The government grants favorable tax treatment to structured settlements because these settlements keep injured people and their families from relying on public assistance to provide for their needs. Structured settlements are also not considered a gain in income; rather they meant to help people return to their financial condition before they were harmed.
Because of this, the types of cases considered appropriate for structured settlement generally involve serious injury or death.
Structured settlements, as compared to lump-sum awards, are periodic payments given to the prevailing party in a lawsuit over a period of years.
Examples of Structured Settlements
The types of cases that may be resolved with structured settlements are varied. Here are some structured settlement examples:
- Personal injury settlements – These types of structured settlements resolve lawsuits filed by those who claim the actions of another person or a company caused serious injuries. Having a structured settlement can help a person navigate life after personal injury.
- Wrongful death settlements – Wrongful death settlements resolve lawsuits filed by the survivors of people who died because of the negligent actions of another person or corporation.
- Workers’ compensation settlements – Workers’ compensation cases brought against employers on behalf of an employee who was injured or killed on the job may be settled through a workers’ compensation settlement. The U.S. tax code was amended in 1997 to encourage the use of structured settlements in workers’ compensation cases.
- Vaccine injury settlements – People who were injured by required vaccinations may be awarded a vaccine injury settlement to resolve claims filed with the federal government’s Vaccine Injury Compensation Trust Fund.
- Discrimination settlements – Although awards in discrimination cases are generally taxable, the distribution of funds through a structured settlement eases that requirement by allowing the recipient to defer taxes until payments are received.
- Wrongful imprisonment settlements – When someone is exonerated after spending time in prison, they may file a lawsuit against the government agencies that contributed to their wrongful conviction. Structured settlements can help those who have been wrongfully incarcerated manage their finances after their release.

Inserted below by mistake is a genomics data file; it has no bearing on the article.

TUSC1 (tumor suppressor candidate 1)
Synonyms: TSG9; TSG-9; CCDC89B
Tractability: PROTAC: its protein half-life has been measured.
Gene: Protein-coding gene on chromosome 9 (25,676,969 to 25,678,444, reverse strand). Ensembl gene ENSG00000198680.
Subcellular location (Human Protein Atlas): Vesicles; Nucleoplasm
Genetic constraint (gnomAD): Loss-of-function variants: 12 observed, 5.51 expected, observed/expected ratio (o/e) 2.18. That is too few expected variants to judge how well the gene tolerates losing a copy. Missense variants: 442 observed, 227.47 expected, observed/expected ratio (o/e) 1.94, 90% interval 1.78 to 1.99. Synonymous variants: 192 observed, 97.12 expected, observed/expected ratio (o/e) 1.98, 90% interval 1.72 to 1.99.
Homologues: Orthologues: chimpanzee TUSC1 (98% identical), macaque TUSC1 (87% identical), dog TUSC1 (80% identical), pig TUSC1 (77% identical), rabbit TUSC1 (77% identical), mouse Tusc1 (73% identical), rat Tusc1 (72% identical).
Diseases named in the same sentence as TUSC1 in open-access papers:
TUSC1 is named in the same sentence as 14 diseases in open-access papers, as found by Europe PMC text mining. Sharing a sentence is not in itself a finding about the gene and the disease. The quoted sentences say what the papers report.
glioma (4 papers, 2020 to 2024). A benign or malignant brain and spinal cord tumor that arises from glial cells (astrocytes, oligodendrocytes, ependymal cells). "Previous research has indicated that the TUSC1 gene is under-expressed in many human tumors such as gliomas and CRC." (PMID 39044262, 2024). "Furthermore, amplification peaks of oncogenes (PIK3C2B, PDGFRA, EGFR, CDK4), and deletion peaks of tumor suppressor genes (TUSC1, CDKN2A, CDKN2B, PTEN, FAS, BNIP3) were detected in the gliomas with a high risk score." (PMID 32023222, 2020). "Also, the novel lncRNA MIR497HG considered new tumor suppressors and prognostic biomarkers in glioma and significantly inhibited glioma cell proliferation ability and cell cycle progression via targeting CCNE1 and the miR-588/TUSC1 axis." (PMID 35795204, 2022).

- Molestation and sexual abuse settlements – A school district in the San Francisco Bay area paid an $8.25 million settlement to the families of three girls who had been molested by a fifth-grade teacher. Each girl received a $2.75 million structured settlement in the case, according to a television news report.
How Do You Get a Structured Settlement?
According to the National Structured Settlements Trade Association (NSSTA), structured settlements can be best suited for people who most need this stream of income to support their needs. Often, these are people who are unable to work and their dependents:
- These individuals may have disabilities, which could be permanent or temporary. The disabilities may prevent them from holding employment and may result in ongoing expenses for medical and occupational needs.
- People who suffered other severe injuries that created the need for long-term care may similarly benefit from structured settlements.
- Juveniles, people who have been found incompetent or those who have ongoing financial needs as a result of the injuries claimed in the legal case are often awarded structured settlements.
- In wrongful death cases, structured settlements are awarded to surviving spouses and children to help them meet financial needs that were previously filled by the deceased.
- More than half of all Vaccine Injury Compensation Fund claims for young children that were physically injured by vaccines are resolved with structured settlements.
In general, the more serious the injury, the more likely a structured settlement will be used, according to surveys cited by NSSTA.
Types of Structured Settlement Payments
Structured settlement payments are typically distributed through annuities. The payment schedules vary depending on the type of annuity selected.
- Temporary life annuity – Temporary life annuities provide payments for your entire life but no money for beneficiaries when you die.
- Lump sum – Some annuities pay a lump sum at a later date. If you die before that date, in some instances, your beneficiary would receive that sum on the designated date.
- Life Contingent – Under this lump sum arrangement, your beneficiary wouldn’t be paid if you die before the date.
- Joint and survivor annuity – Joint and survivor annuities issue periodic payments that continue to pay your beneficiary after you die.